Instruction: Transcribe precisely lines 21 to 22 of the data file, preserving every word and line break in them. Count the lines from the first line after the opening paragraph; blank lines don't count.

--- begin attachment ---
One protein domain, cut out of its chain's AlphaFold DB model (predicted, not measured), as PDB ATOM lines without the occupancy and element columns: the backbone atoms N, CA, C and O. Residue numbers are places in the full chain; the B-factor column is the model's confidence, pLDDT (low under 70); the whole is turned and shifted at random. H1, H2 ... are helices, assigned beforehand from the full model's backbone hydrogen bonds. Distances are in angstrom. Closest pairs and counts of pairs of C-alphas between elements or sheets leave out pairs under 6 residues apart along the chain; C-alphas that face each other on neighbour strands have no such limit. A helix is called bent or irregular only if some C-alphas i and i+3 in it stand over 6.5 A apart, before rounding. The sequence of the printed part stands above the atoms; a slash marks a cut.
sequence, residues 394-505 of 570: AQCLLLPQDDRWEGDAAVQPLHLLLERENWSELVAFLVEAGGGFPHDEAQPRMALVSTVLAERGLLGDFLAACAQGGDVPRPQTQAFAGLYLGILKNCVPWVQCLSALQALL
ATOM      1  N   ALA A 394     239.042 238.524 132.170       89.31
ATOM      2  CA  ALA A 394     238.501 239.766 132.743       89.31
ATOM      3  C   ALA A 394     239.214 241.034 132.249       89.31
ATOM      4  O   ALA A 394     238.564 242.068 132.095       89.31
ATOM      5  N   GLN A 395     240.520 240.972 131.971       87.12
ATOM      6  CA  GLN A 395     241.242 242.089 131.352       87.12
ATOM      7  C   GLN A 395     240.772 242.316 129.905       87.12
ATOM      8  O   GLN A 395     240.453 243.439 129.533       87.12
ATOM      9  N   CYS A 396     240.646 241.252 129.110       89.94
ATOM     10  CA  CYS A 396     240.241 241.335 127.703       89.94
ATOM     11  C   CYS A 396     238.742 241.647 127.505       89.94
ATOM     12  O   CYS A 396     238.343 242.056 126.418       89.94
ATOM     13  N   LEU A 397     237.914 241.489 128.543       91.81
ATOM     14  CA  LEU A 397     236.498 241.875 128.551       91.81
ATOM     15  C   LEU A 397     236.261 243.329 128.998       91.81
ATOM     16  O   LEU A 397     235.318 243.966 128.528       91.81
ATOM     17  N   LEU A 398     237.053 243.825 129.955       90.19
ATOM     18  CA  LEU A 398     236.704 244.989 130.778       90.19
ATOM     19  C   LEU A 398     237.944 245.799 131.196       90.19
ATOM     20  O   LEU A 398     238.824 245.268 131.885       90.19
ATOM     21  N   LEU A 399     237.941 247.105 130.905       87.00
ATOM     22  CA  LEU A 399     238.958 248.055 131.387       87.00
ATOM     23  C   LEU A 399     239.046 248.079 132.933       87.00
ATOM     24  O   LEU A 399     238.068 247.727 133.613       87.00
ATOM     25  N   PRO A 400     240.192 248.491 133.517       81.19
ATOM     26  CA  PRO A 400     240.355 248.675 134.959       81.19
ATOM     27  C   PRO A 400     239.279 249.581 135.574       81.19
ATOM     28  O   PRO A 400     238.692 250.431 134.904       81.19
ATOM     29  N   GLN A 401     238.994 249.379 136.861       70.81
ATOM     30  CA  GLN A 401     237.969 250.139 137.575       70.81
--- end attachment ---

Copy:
ATOM     20  O   LEU A 398     238.824 245.268 131.885       90.19
ATOM     21  N   LEU A 399     237.941 247.105 130.905       87.00